Suburban sprawl has been blamed for almost every social ill, with the most common accusations damning it for traffic congestion and the decline of the inner city. But according to a recent study, it's getting a bum rap.
In "Some Realities about Sprawl and Urban Decline"--published in the most recent issue of Housing Policy Debate, a journal of the Fannie Mae Foundation, a private (though tax funded) community development group--Anthony Downs of the Brookings Institution distinguishes sprawl from general suburban development by listing 10 characteristics specific to the former, such as low-density "leapfrog" development, reliance on the private automobile, and a political order in which planning power is fragmented across several municipal authorities. According to Downs, most analysts oversimplify the problem--and possible solutions--by focusing on only a few of sprawl's defining traits.
Downs analyzed data from 1980 and 1990 in 162 urbanized areas to measure both sprawl and urban decline, using nine variables for each. Low or diminishing population density, for example, was a marker for sprawl; so was the ratio of central city density to densities on the outlying fringe. Measures of urban decline included increasing crime rates, decreasing income, and decreasing population.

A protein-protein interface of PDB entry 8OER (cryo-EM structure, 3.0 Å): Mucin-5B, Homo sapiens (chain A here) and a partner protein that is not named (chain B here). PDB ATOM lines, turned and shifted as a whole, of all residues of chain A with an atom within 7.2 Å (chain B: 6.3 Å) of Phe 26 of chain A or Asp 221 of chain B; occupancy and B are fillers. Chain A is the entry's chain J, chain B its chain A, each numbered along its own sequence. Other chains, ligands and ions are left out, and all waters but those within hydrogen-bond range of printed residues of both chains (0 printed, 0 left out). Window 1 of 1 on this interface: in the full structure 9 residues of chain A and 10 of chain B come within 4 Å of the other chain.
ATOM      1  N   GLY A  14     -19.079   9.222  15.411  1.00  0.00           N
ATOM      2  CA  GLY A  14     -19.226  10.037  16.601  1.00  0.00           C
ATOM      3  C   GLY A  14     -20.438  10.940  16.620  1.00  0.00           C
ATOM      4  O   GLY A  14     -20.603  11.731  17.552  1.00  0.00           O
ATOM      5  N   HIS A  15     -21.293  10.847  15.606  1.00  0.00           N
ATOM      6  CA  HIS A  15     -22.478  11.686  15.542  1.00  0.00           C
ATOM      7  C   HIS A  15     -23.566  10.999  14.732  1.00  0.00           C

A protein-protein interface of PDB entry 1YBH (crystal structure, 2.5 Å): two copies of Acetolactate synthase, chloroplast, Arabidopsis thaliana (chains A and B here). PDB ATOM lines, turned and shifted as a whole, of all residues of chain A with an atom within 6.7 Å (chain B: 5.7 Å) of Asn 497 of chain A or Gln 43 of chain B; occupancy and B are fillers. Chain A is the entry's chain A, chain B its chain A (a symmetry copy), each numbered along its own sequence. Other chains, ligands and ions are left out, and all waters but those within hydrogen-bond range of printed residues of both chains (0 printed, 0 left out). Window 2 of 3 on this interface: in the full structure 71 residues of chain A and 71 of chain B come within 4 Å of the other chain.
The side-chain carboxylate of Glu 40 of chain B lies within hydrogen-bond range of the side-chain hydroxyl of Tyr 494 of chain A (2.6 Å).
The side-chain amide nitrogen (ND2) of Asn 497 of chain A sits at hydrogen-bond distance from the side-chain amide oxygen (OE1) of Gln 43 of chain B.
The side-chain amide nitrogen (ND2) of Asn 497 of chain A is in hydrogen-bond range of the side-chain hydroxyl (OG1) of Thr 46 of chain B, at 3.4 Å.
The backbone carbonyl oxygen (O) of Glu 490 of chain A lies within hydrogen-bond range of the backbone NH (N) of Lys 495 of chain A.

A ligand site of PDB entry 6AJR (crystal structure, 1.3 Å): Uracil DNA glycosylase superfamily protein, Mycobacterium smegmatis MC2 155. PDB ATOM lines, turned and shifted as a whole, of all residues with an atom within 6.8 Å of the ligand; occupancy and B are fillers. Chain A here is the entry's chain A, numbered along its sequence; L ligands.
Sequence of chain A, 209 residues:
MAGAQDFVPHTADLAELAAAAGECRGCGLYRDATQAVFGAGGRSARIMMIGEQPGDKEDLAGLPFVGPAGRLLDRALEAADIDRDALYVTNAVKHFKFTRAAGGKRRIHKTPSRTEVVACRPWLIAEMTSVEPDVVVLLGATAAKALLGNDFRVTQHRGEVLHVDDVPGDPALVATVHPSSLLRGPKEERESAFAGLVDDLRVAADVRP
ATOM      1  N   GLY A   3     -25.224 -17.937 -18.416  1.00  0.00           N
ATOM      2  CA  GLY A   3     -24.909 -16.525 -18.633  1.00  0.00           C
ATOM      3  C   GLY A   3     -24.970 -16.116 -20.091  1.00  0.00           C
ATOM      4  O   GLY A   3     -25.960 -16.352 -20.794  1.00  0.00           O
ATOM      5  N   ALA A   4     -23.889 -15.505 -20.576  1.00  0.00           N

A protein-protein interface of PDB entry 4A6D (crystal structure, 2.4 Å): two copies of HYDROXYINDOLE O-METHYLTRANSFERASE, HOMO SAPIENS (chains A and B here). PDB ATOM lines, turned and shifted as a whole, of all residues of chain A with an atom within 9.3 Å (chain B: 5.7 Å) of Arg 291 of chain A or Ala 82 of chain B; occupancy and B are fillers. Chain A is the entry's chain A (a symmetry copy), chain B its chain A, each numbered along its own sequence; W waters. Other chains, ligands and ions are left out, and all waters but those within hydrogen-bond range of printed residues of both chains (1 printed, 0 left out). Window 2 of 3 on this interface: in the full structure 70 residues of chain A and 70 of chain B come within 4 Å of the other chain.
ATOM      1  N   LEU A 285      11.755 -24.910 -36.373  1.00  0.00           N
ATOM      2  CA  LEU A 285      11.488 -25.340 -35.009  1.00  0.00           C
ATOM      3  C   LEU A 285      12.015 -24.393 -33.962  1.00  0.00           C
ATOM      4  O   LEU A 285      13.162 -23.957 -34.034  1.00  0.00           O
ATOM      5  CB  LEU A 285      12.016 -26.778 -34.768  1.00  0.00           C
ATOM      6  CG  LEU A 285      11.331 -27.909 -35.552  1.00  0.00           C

Downs' conclusion, which he found "very surprising": "There is no meaningful and significant statistical relationship between any of the specific traits of sprawl, or a sprawl index, and either measure of urban decline." The "basic traits of the general growth process"--the relatively high standards required of new housing, the concentration of public housing in urban cores, the exclusionary zoning laws adopted by suburban governments, the tax systems that encourage such laws, and racial discrimination in housing markets--"would produce concentrated minority-group poverty in large cities even if sprawl did not exist."